Usually Paul was regarded as a theologian a person developing a coherent and systematic ideology about religion and God. But people are used to looking at Paul through Christian filters, i.e., two thousand years of developing Christian theology, most of which is based upon his ideas. But Paul was not a Christian for that to be true, Christianity would have had to have been in place before Paul, and that was certainly not the case.
Ashton focuses on Pauls religious experiences, explaining how his mysticism sheds insight upon otherwise difficult issues:
- But he starts out as a religious thinker in the more primitive sense: the subject matter of his reflections, above all the experience of his conversion, belongs not to theology but to religion.
Paul certainly seems to have undergone a spiritual crisis, culminating in the harsh experience on the road to Damascus when a spirit (Jesus) visits him and begins to set him upon a new path in life. This is a violent encounter during which he is blinded, not to regain his eyesight until days later. Thereafter, it was not unusual for Paul to speak in a language very much like that of spirit possession with Christ being in him, leading him in what he was to do and allowing him to perform wonders like speaking in tongues and exorcisms.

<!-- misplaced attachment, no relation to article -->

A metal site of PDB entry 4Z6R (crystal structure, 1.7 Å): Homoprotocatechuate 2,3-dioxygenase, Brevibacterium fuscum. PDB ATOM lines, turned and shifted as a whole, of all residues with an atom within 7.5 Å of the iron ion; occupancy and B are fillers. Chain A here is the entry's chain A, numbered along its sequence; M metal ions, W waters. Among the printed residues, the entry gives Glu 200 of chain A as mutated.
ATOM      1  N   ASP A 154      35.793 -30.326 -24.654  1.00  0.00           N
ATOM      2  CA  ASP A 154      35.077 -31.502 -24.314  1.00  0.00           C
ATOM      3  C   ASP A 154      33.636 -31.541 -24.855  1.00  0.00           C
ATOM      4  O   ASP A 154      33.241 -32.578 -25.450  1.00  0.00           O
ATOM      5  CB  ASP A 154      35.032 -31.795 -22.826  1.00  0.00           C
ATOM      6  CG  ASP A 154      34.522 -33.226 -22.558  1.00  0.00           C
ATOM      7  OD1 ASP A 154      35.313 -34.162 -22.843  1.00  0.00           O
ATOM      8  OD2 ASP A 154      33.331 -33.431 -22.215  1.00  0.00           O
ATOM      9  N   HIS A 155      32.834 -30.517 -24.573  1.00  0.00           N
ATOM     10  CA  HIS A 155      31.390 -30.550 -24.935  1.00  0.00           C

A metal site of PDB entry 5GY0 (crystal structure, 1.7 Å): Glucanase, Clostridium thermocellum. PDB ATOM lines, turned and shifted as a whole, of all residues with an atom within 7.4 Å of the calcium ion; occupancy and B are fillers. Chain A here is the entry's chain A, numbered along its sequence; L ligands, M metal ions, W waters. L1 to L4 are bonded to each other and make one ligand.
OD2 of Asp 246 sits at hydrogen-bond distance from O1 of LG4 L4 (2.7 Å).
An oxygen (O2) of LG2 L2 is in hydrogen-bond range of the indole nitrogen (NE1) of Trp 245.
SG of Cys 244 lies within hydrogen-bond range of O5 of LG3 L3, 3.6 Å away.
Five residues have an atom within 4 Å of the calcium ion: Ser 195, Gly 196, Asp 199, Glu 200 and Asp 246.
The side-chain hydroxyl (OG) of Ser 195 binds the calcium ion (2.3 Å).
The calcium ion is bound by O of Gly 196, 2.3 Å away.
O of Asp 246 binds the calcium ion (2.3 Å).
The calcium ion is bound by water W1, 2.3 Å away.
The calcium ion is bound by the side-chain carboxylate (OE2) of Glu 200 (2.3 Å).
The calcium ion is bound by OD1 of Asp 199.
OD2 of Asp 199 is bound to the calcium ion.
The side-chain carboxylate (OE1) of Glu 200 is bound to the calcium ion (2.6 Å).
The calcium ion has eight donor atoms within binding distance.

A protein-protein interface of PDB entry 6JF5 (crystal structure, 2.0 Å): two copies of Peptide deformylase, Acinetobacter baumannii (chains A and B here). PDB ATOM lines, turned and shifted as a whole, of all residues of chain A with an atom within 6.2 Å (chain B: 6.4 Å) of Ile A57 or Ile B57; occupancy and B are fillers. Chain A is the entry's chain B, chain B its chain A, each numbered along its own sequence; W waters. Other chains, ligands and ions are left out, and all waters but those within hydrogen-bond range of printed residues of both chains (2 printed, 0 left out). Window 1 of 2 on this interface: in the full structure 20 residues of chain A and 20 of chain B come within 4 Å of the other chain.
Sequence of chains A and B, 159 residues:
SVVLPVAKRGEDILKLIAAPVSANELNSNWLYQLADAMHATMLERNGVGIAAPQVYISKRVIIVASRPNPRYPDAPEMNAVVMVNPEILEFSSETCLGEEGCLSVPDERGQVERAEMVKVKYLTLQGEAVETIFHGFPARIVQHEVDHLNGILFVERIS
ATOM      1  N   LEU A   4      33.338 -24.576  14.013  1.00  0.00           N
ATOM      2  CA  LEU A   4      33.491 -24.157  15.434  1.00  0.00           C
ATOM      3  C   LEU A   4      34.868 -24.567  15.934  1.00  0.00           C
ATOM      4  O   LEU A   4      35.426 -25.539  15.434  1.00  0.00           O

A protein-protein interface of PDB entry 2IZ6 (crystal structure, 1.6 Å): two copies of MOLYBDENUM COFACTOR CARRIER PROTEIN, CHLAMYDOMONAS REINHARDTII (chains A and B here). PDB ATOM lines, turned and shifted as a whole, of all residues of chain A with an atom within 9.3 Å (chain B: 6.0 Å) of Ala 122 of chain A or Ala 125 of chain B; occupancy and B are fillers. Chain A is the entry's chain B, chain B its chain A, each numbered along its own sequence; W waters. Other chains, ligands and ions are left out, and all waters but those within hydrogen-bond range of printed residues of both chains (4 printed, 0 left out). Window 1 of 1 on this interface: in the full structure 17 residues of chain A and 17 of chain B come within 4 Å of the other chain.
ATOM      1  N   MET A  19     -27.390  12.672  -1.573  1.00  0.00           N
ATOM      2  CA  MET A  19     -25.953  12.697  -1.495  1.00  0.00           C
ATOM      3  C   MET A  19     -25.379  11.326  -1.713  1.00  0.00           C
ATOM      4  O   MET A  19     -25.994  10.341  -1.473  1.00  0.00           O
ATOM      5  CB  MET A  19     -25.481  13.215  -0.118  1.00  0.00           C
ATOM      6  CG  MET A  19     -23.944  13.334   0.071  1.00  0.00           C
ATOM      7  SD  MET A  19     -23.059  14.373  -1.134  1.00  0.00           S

A primary reason for Ashtons book is to try and help explain things which have otherwise been difficult for historians. One of them is how Christianity managed to spread among Jews and pagans. For Ashton, Pauls power over the spirit world is one of the keys: a person working miracles on a street corner would even today attract interest and attention. In the Roman Empire of the first century, it was also bound to attract converts.
New Testament literature makes it clear that peoples problems are due to the control of malevolent spirits, and it is just as clear that the authorized representatives of Christianity the apostles, among whom Paul numbered himself had power over those spirits through the power of greater spirits, namely Jesus. This certainly had an effect on people.
Ashton, an Emeritus Fellow of Wolfson College, Oxford, and former lecturer in New Testament Studies, is certainly not orthodox or conservative believer and scholar, a fact made evident in comments such as when he declares as an impossibility the story of an actual physical resurrection [of Jesus], in any of its versions. But he is also certainly no harsh critic of Christian beliefs he is sympathetic and interested in learning more about how they have developed.
Because of this, he has produced a very engrossing and unique exploration of early Christianity which will certainly be useful to anyone interested in comparative religions. So why hasnt this material been addressed before and by more people? That is a good question perhaps treating Paul as a mystic makes people uncomfortable. Hopefully, though, Ashtons book will provoke others to tackle similar topics.